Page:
SST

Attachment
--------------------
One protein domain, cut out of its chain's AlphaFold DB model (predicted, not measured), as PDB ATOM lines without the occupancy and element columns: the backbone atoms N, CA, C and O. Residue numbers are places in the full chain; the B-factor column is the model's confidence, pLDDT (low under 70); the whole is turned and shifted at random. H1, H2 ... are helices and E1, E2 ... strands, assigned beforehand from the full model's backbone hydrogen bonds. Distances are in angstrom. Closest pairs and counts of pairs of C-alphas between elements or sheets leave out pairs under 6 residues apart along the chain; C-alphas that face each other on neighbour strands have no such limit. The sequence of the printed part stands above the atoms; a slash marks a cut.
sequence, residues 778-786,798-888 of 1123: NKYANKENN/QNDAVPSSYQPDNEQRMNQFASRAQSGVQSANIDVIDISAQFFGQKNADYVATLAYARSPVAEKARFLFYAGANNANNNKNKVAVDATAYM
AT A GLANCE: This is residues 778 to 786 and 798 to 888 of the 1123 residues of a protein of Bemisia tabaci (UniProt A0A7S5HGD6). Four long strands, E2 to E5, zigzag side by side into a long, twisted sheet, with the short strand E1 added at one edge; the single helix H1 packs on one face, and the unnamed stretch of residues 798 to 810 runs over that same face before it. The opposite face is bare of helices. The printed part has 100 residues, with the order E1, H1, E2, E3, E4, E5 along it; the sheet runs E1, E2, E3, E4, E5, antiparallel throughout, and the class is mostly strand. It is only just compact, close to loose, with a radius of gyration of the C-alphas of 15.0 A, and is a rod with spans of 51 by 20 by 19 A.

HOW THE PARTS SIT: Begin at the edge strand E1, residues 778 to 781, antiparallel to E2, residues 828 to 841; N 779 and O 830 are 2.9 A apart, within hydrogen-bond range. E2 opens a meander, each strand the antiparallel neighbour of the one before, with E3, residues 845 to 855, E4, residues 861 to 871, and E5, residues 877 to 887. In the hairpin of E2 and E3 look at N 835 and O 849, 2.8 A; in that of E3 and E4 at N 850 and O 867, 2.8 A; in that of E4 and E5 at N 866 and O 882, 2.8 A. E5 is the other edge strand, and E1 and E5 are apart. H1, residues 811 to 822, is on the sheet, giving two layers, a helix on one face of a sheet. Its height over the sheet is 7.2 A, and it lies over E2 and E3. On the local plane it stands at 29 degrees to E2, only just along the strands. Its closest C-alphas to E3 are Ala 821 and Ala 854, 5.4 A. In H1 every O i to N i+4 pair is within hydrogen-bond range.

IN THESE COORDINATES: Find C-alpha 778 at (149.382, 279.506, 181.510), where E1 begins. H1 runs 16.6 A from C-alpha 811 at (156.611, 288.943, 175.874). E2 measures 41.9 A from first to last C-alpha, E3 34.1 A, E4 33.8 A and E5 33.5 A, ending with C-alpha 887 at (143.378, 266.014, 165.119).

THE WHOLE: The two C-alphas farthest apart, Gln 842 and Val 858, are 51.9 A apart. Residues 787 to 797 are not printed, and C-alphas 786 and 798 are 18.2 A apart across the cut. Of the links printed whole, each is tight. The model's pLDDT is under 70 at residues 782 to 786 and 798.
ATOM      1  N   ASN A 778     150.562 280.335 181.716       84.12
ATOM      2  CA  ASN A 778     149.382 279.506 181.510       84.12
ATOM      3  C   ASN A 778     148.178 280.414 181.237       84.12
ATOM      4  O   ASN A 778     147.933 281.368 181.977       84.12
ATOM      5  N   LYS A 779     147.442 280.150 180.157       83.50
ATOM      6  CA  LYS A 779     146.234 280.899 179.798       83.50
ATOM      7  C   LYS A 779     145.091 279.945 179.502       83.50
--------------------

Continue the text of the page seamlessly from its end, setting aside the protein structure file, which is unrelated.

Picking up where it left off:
This week has been the start of my Easter holiday. As a teacher, there is a great end of term feeling, preparing to enjoy the holiday. Not so much for me this weekend. I had a supervision on Monday to prepare for and a paper to give at the SST conference today. For my supervision, I had to complete an overview of the state of readiness of the whole PhD, broken down into chapters. This proved to be a very useful task, reminding me what I’d written ages ago, and breaking down what is to be done into manageable chunks. I also prepared an abstract for the whole thing, which will obviously need to be updated again but proved a very useful task. As well as that, I had chapter revisions on the go and the paper to revise. So that was the weekend gone. I had a great supervision on Monday, which was good motivation to get on, though obviously taking into account that it is exam season in school after the holidays so I have to be realistic about the amount of PhD work that will be possible. SST started on Monday night with a great paper by Randall Zachman, who was extremely engaging, and I learnt lots about Calvin. Great way of holding the conference too by publishing papers in advance to leave maximum time for discussion. Tuesday morning saw another interesting paper by George Pattison on Kierkegaard, and again I learnt much! Next it was my turn. I had a decent turn-out given that there were 7 concurrent papers. My paper was entitled “Embodied Silence: A Theological Account of Silence in John Cage’s Music”. I explored two differing approaches to Cage, one from Catherine Pickstock’s creation ex nihilo, and one from Brown and Balthasar’s approach to embodiment. I started talking, and a few minutes in David Brown comes in and sits down. I then have a discussion in my paper using his theology. Nothing scarier than giving a paper with the theologian you’re drawing on sat in front of you (especially when he is such a well-respected figure). 20 minutes passes very quickly. The questions I was asked were insightful and, thankfully, I had discussed some of them at length with Rachel Muers, my supervisor, over the last year or so. Brown asks a question about where I situate my theology in the realm of theologies of music (a very kind question given the lengthy thinking I have done on this subject). I had a chance to see lots of other short papers, meet some very interesting people, and go out for dinner with some of them. Sadly (not) I have to fly to Texas tomorrow so I won’t be able to make the final day, but it has been a much more rewarding experience than the SST conference I attended in the first year of my PhD when I felt entirely out of my depth for the whole conference. This makes it 3 papers given in a calendar year!

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